Saturday, March 05, 2011

Wow...if this isn't alienation I don't know what is...

In the past twelve or so hours,  merely from looking at the blogs & Salon, I saw a quite disturbing viewpoint of how a significant cross-section of Americans view themselves.

First up is P.Z. Myers' wonderful review of David Brooks'  "The Social Animal: The Hidden Sources of Love, Character, and Achievement."  I quote:

... I had begun reading it determined to be dispassionate and analytic and fair, but I couldn't bear it for long: I learned to loathe Harold and Erica, the two upscale avatars of upper-middle-class values that Brooks marches through life in the story. And then I began to resent the omniscient narrator who narrates this exercise in unthinking consumption and privilege that is, supposedly, the ideal of happiness; it's like watching a creepy middle-aged man fuss over his Barbie and Ken dolls, posing them in their expensive accessories and cars and houses and occasionally wiggling them in simulated carnal relations (have no worries, though: Like Barbie and Ken, no genitals appear anywhere in the book), while periodically pausing to tell his audience how cool it all is, and what is going on inside his dolls' soft plastic heads. I did manage to work my way through the whole book, however, by an expediency that I recommend to anyone else who must suffer through it. I simply chanted to myself, "Die, yuppie scum, die," when I reached the end of each page, and it made the time fly by marvelously well. In addition, there is a blissful moment of catharsis when you reach the last page and one of the characters does die, although it isn't in a tragic explosion involving a tennis racket, an overdose of organic fair-trade coffee, and an assassination squad of rogue economists at Davos, as I was hoping...

 David Brooks' idea of people, and presumably himself, amounts to cardboard cut-outs or dolls - they lack any of the things that really allow us to have character it seems.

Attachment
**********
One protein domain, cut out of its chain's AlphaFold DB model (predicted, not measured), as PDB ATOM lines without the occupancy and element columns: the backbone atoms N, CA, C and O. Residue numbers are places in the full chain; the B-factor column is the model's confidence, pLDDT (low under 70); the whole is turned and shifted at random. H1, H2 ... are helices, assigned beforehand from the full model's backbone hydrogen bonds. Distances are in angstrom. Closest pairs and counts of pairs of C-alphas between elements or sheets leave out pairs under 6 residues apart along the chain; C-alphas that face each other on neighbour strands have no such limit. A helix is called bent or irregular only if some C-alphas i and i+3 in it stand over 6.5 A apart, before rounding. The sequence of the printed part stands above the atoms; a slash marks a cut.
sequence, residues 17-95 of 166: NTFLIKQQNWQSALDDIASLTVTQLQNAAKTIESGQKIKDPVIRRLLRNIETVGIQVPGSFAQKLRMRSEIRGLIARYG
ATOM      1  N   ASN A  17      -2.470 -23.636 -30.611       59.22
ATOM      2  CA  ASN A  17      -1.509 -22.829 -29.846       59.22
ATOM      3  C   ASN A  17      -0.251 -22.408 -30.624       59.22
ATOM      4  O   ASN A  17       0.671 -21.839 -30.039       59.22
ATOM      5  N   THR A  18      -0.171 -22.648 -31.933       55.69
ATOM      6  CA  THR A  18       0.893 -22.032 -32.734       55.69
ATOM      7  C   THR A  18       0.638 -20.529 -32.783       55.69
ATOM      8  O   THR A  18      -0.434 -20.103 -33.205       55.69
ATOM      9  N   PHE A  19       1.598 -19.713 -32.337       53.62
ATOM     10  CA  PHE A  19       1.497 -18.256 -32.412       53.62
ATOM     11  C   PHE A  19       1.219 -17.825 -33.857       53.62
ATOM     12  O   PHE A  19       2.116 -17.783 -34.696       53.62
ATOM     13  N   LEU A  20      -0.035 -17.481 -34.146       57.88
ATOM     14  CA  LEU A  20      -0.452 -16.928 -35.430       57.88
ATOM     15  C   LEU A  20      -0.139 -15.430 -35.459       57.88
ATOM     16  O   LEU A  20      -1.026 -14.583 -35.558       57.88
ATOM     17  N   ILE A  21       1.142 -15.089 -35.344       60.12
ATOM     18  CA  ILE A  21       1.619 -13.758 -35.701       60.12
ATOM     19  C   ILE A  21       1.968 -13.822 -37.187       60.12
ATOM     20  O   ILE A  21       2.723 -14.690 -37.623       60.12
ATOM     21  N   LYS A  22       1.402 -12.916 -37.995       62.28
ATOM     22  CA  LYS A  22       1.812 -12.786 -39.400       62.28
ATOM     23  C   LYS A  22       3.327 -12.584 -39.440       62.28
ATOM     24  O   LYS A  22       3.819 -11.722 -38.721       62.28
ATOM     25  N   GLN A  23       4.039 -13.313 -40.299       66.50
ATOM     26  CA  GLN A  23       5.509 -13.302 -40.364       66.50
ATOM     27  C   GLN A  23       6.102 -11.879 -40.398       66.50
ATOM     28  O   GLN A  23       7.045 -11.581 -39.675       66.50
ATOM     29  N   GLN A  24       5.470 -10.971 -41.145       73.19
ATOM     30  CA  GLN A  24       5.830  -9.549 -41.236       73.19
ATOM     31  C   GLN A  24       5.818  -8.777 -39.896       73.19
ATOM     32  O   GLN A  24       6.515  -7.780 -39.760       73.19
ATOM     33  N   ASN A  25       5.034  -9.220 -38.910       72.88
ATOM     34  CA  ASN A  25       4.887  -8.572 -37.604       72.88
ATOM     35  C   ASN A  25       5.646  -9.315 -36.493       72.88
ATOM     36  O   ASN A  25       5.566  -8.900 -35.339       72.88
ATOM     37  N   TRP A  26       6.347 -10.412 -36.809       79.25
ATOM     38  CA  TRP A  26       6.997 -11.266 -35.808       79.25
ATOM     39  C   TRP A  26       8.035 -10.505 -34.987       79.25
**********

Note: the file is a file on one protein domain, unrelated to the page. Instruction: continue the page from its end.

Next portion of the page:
Next up... you  gotta see this to believe it - via Firedoglake, we get a treat to a scene from the movie "Atlas Shrugged Part 1," which  is coming to the big screen, April 15 (but of course).

This is going to be the "Battlefield Earth" of politically themed movies; I can hardly wait for the reviews.  I especially liked the end part - it reminded me so much of  this bit from Monty Python:

The difference is that evidently the "Galt" figure in Atlas Shrugged Part I is playing it so seriously he makes it even funnier.  Seriously though,  the idea that  any  "progressive" charity would request money from a right winger, and stipulate that the right winger do so anonymously is simply ridiculous.  Furthermore,  I like the opportunity to give anonymously - what's wrong with giving anonymously? I'm no Christian but I remember there was some kind of parable about rich being seen as giving means "they already have their reward."  Buddhists have parables about giving too:

Finally, check out this review of Atlas Shrugged, the book:

The idea that there are no other stakeholders in the world other than one's self isn't going to get this young woman very far in life, I'm afraid.


Kyle Lovett said...

How the hell is Atlas Shrugged so popular? I don't get it, humans aren't lone animals, we thrive and strive in groups with cooperation. I mean that isn't political, it's just the way things are. /sigh

Mumon said...


I don't understand why someone would become a Scientologist either. But many folks like being told that it is OK to be selfish.

J said...

Many of PZ's regs seem pretty similar to those in the cult of Ayn. Darwinian evolution describes the natural world quite well--until some reductionist attempts to apply it to all aspects of human existence. Beethoven--or Bodhidharma for that matter--were not merely primates, mumon

( hinduism and early Bu. had something similar to Aristotelian causality...including a final cause-- the dance of Maya a bit too subtle for anglo bottlewasher)